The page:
18 September 2011

Fruit bowl decoupage

I've had a rather ugly fruit bowl forever. I'm not sure where it came from, but several times it's been on the brink of being rehoused at the charity shop, only to be saved by its practicality at the last minute.

As it has survived for so long, I thought maybe that little fruit bowl deserved a revamp so it could live out its days on my kitchen table without embarrassment.



























Decoupage is a really easy way of updating tired bits of furniture. It's a bit more complicated that just a lick of paint, but the results can be really lovely and unique, and it doesn't take much more than a bit of pretty paper and some glue.















The first time you have a go at decoupage, I'd recommend you try something with flat surface, and straight edges to keep life simple - the Fruit Bowl Project turned out to be a bit fiddly. Cutting slits (splices) into the scraps of paper allowed it to lie flat over the curved surfaces though. Alternatively, if you use thinner paper, you should be fine.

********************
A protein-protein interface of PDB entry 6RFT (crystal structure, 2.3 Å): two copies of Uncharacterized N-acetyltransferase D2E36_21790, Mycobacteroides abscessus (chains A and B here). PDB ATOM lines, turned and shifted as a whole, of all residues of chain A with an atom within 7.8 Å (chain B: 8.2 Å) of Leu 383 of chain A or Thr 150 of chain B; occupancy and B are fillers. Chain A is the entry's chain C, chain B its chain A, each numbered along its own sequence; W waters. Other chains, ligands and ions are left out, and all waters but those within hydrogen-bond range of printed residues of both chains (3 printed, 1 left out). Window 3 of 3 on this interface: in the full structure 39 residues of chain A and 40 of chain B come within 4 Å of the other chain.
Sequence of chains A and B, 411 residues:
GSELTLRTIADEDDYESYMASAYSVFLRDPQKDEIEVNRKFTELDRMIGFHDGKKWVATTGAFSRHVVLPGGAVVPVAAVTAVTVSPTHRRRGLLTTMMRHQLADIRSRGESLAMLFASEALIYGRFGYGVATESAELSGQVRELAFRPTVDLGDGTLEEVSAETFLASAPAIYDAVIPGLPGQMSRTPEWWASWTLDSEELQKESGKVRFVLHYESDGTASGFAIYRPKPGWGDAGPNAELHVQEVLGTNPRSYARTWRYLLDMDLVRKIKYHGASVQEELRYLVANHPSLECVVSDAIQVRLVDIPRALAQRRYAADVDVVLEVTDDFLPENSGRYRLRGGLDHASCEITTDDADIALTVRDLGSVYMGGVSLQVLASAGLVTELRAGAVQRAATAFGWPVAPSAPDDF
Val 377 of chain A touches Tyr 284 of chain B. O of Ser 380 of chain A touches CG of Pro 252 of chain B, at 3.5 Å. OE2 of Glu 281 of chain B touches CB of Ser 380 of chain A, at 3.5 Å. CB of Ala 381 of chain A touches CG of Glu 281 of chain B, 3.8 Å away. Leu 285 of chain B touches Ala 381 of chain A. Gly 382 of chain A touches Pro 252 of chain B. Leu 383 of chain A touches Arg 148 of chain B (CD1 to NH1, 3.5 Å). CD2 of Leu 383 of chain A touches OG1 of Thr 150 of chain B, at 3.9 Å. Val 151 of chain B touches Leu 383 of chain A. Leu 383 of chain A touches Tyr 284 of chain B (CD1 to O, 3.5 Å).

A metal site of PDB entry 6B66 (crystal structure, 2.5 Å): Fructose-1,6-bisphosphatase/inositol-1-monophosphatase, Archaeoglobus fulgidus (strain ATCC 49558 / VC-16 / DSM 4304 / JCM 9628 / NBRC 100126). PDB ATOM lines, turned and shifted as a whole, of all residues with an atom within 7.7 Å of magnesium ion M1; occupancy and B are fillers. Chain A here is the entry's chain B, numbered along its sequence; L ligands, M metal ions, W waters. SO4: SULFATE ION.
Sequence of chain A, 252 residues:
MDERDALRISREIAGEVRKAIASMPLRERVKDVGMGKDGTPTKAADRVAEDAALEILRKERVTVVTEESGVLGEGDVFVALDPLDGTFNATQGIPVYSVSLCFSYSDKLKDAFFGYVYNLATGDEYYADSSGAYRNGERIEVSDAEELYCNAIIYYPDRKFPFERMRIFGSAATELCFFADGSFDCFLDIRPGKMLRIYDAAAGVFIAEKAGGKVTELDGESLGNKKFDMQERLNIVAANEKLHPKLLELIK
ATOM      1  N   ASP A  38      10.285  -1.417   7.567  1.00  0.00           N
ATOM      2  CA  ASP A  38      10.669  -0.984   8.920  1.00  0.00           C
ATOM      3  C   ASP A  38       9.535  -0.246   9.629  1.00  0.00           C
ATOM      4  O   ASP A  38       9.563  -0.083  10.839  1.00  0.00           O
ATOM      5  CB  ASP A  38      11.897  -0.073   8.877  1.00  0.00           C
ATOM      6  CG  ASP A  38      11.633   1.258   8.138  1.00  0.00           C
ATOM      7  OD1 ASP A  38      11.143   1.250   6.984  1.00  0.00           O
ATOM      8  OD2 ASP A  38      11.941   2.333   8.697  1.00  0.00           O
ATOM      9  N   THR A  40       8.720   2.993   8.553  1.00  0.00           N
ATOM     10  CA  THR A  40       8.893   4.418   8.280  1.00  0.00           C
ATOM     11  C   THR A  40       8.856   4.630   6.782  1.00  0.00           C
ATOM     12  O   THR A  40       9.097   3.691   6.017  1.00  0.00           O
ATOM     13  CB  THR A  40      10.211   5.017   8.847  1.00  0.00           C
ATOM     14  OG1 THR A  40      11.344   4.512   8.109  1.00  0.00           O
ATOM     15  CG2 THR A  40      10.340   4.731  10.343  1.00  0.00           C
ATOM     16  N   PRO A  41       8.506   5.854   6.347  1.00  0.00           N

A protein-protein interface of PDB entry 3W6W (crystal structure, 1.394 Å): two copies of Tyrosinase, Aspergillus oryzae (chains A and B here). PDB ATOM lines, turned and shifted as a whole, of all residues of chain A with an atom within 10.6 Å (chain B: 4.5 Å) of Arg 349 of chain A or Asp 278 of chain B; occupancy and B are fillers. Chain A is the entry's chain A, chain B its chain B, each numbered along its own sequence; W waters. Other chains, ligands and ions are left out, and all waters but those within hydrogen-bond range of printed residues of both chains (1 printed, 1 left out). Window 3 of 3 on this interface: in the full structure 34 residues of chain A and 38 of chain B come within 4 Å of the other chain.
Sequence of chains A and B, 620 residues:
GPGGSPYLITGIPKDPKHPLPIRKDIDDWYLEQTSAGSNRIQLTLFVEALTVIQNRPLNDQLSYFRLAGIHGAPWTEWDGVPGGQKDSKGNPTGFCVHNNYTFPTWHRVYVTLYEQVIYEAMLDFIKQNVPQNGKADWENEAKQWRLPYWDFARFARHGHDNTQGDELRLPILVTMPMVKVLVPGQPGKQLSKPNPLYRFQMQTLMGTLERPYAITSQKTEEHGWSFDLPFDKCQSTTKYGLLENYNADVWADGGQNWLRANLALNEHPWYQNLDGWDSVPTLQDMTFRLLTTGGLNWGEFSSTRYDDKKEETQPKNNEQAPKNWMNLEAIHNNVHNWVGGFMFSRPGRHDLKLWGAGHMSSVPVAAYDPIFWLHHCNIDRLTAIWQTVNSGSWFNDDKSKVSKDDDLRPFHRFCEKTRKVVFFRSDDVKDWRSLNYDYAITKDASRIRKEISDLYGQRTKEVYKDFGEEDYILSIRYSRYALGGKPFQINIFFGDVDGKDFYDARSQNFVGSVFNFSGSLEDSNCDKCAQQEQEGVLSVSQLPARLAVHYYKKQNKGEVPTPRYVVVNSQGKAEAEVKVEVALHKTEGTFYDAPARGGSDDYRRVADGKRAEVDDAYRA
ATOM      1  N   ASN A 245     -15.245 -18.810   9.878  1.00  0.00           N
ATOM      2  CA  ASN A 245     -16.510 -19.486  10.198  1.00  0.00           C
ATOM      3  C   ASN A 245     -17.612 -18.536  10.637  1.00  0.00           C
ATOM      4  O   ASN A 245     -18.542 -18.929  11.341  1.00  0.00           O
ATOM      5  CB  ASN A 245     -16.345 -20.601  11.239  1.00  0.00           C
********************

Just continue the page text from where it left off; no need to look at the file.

Decoupage
Pretty paper (I used wrapping paper, but you could use old maps, or anything really, as long as it's not too thick or too flimsy)
PVA glue
Varnish
Scissors
Paintbrush
Furniture to decorate
Sandpaper

First of all, if your furniture has a high shine, sand it down well, and brush away any dust.

Cut your paper into small shapes (because of the pattern on the paper I used, I cut a rectangle about 3cm x 8cm around each bird).

Brush glue onto the surface of the furniture, working on just one part at a time, and smooth the squares of paper on top. You can overlap with other pieces of paper, but ensure that all edges have glue on them and there are no air bubbles.

When you get to the edges, splice the paper to avoid it bunching around any curved edges. If the furniture has straight edges, the paper can just be wrapped over without cutting.

When you've covered your furniture, leave it to dry completely, then brush two or more thin layers of varnish over all of the decoupage areas - leaving it to dry for the recommended time between coats.

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